The problem was finding an effective means of producing and capturing the gas. It is uncertain exactly how Murdoch perfected his method, but he started producing coal gas in a small retort, a vessel used in the laboratory to distill substances. The retort contained coal which he heated. He attached a three or four-foot iron tube to the retort. This piped the gases into an old gun barrel, and then Murdoch ignited the gas to produce light. From this success, Murdoch was able to light his entire house in Cornwall. In 1797, he illuminated the police headquarters in Manchester, England. And to the amazement of all, he lit the inside and outside of the Watts and Boulton factory in Birmingham. William Murdoch had demonstrated the practical use of gas as a source of light. The world would never be the same.


It would take others to take Murdoch's discovery and scale it upwards. By 1807, Moravian-born Frederich Winsor installed the first gas-powered public street lamps along Pall Mall in London. Soon afterward, Paris had their own gas street lamps, and they appeared in the United States. Baltimore was the first US city to have gas lighting. Winsor went on to help create the first commercial gas works - The Westminister Gas Light and Coke Company. By 1825, there were nearly 40,000 gas lights in London along almost 200 miles of city streets.



The advent of gas lighting transformed the life of towns and cities. It is no coincidence that modern metropolitan police forces' birth coincided with the growth of gas-powered street lights. Ralph Waldo Emerson commented that "A gaslight is the best nocturnal police." Gas lights burn brighter and illuminate a larger area. The need for lamplighters, as an occupation, grew. Lights still needed to be lit at night and turned off in the morning. Streets were safer, and more people were willing to venture out at night. There arose a whole new nighttime culture of theater, music, and dining. The natural rhythms of daylight no longer constrained people. Activities could be extended after the sun went down. Of course, businesses were quick to take advantage of this. With gas lights, workers could work well into the night and increase production. Gaslight brought with it the beginnings of light pollution. The dark skies that our ancestors knew would give way to the glow of urban areas. Recent scientific studies have shown that this industrial revolution in lighting has negatively impacted our natural sleep patterns.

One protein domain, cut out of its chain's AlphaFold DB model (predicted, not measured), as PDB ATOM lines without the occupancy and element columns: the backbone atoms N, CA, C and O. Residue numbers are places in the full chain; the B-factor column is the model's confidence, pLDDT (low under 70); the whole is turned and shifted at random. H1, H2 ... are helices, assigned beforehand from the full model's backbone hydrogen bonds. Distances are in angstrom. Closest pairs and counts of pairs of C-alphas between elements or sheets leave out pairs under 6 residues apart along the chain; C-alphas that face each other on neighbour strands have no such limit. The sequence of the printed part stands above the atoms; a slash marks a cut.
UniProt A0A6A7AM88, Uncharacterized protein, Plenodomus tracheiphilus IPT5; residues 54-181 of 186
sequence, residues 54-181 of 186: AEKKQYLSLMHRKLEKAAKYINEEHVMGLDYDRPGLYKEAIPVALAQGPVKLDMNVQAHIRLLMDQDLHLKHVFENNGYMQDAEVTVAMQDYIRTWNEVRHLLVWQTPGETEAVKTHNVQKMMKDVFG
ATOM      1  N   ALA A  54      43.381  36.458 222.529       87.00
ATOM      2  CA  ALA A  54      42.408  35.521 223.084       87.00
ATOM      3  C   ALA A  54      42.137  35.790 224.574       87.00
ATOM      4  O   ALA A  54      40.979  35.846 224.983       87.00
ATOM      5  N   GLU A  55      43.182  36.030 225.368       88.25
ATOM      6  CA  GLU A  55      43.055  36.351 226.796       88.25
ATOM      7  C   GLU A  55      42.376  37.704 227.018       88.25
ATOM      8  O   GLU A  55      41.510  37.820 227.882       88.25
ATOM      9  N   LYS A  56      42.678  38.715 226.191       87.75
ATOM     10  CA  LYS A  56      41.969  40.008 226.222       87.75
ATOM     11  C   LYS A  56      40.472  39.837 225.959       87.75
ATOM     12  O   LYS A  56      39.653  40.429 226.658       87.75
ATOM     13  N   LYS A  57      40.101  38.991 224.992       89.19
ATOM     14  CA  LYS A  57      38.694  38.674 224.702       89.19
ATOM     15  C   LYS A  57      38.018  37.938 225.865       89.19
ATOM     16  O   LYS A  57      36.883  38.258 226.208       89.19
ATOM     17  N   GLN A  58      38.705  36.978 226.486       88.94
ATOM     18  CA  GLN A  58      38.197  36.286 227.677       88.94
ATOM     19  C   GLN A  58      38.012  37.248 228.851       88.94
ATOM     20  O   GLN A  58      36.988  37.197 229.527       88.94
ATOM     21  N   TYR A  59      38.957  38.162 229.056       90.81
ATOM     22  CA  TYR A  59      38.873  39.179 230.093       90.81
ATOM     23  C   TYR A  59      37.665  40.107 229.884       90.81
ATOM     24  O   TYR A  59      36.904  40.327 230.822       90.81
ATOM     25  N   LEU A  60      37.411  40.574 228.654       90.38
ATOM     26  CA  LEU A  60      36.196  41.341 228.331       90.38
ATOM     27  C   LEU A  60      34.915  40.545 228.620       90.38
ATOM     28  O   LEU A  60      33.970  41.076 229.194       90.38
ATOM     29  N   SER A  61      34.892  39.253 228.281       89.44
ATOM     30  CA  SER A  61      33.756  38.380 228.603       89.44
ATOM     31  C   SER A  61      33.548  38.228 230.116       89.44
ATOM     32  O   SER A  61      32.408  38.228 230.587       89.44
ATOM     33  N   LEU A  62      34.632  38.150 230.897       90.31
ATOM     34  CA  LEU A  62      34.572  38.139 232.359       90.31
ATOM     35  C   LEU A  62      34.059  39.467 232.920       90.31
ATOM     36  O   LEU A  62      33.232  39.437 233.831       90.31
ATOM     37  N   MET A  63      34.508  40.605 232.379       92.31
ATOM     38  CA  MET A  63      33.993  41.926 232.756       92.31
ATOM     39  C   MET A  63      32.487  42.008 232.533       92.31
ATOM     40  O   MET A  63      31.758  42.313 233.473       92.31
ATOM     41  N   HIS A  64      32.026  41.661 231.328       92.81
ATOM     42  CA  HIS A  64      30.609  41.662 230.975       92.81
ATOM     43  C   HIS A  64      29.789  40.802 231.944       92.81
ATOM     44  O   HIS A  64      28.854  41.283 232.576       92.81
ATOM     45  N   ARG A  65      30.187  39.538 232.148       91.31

Despite being cheaper to burn than oil or candle tallow, gas, at first, was for public use, the wealthy, and the upper-middle class. Gas companies were unregulated private industries, and few people could afford the cost of running gas pipes to their homes, and landlords were not willing to spend money upgrading their low-income properties. It would not be until the latter half of the 19th century before the majority of people had gas lighting within their homes. By then, Thomas Edison and others were already developing the electric incandescent light bulb. Yet, the transition from gas to electricity would be slow. Many places still used gas up to the 1930s. Gas would be used for lighting and would be used for heating and cooking as well.


For most people in the pre-industrial age, the night was a time to withdraw, when most activities ceased, and one retired to bed for sleep. The development of gaslighting in the early 19th century laid the foundation for our modern 24/7 lifestyles. For better or for worse.


 

Further Reading:

Progressive Enlightenment: The Origins of the Gas Light Industry, 1780-1820: Leslie Tomory

Life Before Artificial Light: Jon Henley (The Guardian)

Illuminating Gaslight: American Oil and Gas Historical Society

Victorian Gas Works: Andrea Gibbons